Gay marriage

States Pass 'Religious Liberty' Laws in Lead Up to SCOTUS Ruling

Image via lev radin/shutterstock.com

Image via lev radin/shutterstock.com

By the end of June — and as early as next week — the Supreme Court is expected to rule on the legality of gay marriage nationwide. In a pre-emptive move to refocus narrative and legislative control at the state level, two states this week enacted laws designed to protect religious objection to same-sex couples. Here's how.

5 Faith Facts about Martin O’Malley: ‘A Pope Francis Democrat’

Photo via REUTERS / Brian Snyder / RNS

Martin O’Malley. Photo via REUTERS / Brian Snyder / RNS

Martin O’Malley, who just wrapped up his second term as Maryland governor, is loudly, proudly Catholic — even when some doctrine-devoted church followers hiss at his socially liberal views.

Here are five faith facts about O’Malley, 52, who is expected to announce his candidacy on May 30.

Ireland Gay Marriage Vote a ‘Reality Check’ for Church

Photo via REUTERS / Cathal McNaughton / RNS

A couple walks in Dublin as Ireland holds a referendum on gay marriage May 23, 2015.Photo via REUTERS / Cathal McNaughton / RNS

In many ways, Ireland remains a heavily Catholic country.

Yet the emphatic “Yes” vote to same-sex marriage rights on May 22 represents a seismic shift in the nation’s social liberalization and challenges the Roman Catholic Church to rethink its role in Irish society.

Ireland’s Gay Marriage Referendum a Sign of Roman Catholic Decline

Photo via REUTERS / Cathal McNaughton / RNS

A poster supporting the Yes vote is displayed in Dublin on May 19, 2015. Photo via REUTERS / Cathal McNaughton / RNS

“In Ireland,” says a character in a 1904 George Bernard Shaw play, “the people is the Church, and the Church is the people.”

But not so much anymore.

On May 22, voters in this once deeply Roman Catholic country will decide whether the country’s constitution should be amended to allow for gay marriage. If the amendment passes, Ireland will become the first country to legalize same-sex civil marriage by popular vote.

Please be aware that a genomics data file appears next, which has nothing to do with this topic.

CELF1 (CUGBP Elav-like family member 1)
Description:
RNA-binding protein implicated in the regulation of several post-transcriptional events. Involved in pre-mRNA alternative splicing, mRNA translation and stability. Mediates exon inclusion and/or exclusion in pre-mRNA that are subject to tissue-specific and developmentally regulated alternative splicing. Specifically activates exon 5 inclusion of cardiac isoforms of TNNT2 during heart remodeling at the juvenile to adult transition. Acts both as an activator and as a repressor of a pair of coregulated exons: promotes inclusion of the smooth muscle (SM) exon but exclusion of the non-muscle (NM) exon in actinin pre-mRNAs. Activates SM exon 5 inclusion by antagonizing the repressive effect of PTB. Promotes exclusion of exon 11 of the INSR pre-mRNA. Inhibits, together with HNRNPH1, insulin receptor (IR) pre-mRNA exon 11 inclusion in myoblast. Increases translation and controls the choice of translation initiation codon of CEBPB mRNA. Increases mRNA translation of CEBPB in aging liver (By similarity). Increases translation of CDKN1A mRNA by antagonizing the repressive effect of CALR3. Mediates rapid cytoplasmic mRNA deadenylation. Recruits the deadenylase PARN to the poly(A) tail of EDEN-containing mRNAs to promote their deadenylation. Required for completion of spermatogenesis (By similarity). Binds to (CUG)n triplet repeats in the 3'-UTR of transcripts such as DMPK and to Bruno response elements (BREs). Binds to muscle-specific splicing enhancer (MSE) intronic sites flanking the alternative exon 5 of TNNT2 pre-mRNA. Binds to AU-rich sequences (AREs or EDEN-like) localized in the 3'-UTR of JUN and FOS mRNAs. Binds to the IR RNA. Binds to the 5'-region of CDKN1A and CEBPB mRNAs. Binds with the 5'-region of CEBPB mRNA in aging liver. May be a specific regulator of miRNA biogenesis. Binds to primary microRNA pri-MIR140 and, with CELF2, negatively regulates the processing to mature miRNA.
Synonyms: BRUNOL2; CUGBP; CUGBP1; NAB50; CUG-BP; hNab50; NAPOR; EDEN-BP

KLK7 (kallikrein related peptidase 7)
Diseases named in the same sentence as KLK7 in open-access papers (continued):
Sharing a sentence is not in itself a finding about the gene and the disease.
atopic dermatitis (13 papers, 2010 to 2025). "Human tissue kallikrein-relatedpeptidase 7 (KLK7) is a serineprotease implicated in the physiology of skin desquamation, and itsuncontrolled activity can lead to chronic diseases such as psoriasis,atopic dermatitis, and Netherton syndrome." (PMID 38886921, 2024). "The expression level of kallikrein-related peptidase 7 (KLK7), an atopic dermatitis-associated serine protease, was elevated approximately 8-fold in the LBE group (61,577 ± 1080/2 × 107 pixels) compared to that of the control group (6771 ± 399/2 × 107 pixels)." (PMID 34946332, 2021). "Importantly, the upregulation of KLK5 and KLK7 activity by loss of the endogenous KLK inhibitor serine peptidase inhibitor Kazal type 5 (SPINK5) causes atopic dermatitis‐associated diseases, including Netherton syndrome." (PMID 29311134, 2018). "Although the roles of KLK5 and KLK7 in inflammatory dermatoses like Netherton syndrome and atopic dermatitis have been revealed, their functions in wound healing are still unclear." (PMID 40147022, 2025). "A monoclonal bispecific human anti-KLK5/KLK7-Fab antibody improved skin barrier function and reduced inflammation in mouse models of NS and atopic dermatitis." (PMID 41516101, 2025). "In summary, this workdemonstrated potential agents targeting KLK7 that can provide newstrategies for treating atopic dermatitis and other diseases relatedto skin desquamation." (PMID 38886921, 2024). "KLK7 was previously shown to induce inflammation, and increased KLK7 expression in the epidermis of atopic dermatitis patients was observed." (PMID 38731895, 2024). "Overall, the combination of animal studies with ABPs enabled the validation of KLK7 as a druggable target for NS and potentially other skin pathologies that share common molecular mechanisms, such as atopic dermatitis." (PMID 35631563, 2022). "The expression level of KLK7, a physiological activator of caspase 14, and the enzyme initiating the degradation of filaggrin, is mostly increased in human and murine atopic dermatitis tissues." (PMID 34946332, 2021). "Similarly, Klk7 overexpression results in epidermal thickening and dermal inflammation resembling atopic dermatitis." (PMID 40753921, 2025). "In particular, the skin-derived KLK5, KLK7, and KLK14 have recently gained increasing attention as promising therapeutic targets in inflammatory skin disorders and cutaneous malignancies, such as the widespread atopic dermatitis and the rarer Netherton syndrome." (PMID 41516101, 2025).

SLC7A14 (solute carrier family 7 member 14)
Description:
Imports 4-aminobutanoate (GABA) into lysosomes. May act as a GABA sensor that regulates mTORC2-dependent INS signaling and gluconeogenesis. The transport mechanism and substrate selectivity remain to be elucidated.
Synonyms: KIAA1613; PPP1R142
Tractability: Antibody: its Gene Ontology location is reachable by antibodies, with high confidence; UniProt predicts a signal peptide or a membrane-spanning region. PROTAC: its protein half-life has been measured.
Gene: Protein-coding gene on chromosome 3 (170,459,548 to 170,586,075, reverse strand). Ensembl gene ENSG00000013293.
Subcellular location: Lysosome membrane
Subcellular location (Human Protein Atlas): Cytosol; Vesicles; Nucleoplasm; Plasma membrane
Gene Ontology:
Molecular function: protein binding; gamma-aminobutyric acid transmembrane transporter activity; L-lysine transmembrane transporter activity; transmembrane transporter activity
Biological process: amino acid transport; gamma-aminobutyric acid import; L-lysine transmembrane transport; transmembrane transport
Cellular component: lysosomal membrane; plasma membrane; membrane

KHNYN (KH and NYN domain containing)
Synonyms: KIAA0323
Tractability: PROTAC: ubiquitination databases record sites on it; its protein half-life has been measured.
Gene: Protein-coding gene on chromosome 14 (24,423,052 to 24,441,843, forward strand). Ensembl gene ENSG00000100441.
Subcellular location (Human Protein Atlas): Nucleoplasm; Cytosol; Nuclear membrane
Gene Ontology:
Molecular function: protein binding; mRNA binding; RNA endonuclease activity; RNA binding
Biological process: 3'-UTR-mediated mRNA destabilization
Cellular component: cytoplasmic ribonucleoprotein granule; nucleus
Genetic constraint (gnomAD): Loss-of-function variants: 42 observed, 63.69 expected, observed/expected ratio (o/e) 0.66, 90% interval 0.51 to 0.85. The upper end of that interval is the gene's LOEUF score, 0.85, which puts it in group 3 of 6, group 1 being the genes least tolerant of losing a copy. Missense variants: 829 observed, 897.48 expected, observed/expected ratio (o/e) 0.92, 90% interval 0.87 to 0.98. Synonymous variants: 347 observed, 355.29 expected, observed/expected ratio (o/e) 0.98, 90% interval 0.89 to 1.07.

Lessons from Massachusetts on Gay Marriage — and Divorce

Photo via Mary Schwalm / USA Today / RNS

Hillary Goodridge, right, and Julie Goodridge talk about their hope for the future. Photo via Mary Schwalm / USA Today / RNS

Same-­sex marriage is so last decade in Massachusetts. These days, the earliest pioneers in gay and lesbian matrimony are demonstrating how to raise kids, retire — even divorce.

As the Supreme Court wrestles with what Chief Justice John Roberts last month labeled a redefinition of marriage, the couples who successfully challenged the Bay State’s ban on gay marriage in 2003 are juggling work and retirement, raising kids who turn down Ivy League colleges, and holding joyful family reunions.

‘The New Black’ Opens New Dialogue About LGBT and Religion in Black Community

Photo via Sait Serkan Gurbuz / RNS

Students at Morgan State University in Baltimore listen to Rev. Jamie Washington speak. Photo via Sait Serkan Gurbuz / RNS

Is gay marriage a civil right like black equality? Or is it a sin African-Americans should condemn?

That’s the question at the heart of The New Black, a documentary by filmmaker Yoruba Richen that examines African-American attitudes toward LGBT people leading up to Maryland’s public referendum on gay marriage in 2012.

The film is now enjoying a new life as part of an initiative to get students at historically black colleges and universities to talk about a longtime taboo in the African-American community — sexual identity and the church.

Texas Takes Defiant Stance as Gay Marriage Decision Looms

Texas flag. Photo via argus / Shutterstock.com

Texas flag. Photo via argus / Shutterstock.com

The U.S. Supreme Court is now weighing arguments in the same-sex marriage case it heard on April 28 that could lead to a landmark decision requiring all states to acknowledge the unions.

But don’t count Texas out without a fight.

State lawmakers are considering at least five bills designed to block same-sex marriages, which are currently illegal in the state, and some state leaders say they’ll battle to bar the unions regardless of any Supreme Court decision.

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